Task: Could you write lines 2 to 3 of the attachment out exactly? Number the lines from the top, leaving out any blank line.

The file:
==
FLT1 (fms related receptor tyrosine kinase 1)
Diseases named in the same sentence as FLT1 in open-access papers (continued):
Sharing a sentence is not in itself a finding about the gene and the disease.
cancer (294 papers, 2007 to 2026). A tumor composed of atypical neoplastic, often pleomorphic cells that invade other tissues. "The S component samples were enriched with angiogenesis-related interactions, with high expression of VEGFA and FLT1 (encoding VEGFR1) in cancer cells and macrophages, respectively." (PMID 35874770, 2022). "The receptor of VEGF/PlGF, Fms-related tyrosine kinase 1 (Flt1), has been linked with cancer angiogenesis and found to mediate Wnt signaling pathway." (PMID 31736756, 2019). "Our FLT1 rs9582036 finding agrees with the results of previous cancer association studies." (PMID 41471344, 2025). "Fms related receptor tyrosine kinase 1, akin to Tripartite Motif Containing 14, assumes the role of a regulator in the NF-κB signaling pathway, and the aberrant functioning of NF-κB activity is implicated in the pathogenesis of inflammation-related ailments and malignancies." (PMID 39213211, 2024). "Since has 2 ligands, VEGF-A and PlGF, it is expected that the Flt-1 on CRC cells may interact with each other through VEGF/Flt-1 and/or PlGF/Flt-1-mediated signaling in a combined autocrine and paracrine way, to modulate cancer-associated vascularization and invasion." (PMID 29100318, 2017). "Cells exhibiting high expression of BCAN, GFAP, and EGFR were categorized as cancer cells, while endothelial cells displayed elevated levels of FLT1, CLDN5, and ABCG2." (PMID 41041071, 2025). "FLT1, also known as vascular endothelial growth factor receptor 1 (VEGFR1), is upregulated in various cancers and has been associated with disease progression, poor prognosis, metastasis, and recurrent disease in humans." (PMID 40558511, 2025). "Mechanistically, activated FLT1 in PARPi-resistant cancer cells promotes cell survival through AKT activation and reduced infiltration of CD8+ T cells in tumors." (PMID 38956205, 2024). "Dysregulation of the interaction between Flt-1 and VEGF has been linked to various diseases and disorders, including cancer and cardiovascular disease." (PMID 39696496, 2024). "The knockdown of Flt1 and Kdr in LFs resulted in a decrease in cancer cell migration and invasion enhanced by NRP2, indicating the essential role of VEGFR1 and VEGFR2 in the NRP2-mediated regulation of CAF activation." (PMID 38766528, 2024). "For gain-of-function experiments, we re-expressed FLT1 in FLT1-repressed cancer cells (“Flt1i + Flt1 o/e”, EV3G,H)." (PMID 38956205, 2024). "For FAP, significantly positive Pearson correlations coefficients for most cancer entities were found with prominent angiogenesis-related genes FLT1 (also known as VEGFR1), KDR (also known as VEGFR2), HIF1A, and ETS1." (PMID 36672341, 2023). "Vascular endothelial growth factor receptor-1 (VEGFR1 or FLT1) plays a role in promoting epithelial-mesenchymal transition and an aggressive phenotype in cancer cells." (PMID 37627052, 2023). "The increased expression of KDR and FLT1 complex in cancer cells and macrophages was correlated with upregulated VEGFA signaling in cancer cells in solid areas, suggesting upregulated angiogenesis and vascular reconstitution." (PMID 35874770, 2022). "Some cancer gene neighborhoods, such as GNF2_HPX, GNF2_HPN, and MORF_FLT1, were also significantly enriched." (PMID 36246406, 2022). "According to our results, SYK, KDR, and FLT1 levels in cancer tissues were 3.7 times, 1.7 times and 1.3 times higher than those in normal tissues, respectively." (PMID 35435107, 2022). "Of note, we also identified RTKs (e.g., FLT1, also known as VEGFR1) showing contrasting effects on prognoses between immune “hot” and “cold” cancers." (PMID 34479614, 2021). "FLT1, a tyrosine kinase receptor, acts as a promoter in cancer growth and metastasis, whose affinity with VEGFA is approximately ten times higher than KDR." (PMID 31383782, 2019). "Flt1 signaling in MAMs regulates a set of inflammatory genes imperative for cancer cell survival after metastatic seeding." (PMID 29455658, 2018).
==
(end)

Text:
Diseases named in the same sentence as FLT1 in open-access papers (continued):
Sharing a sentence is not in itself a finding about the gene and the disease.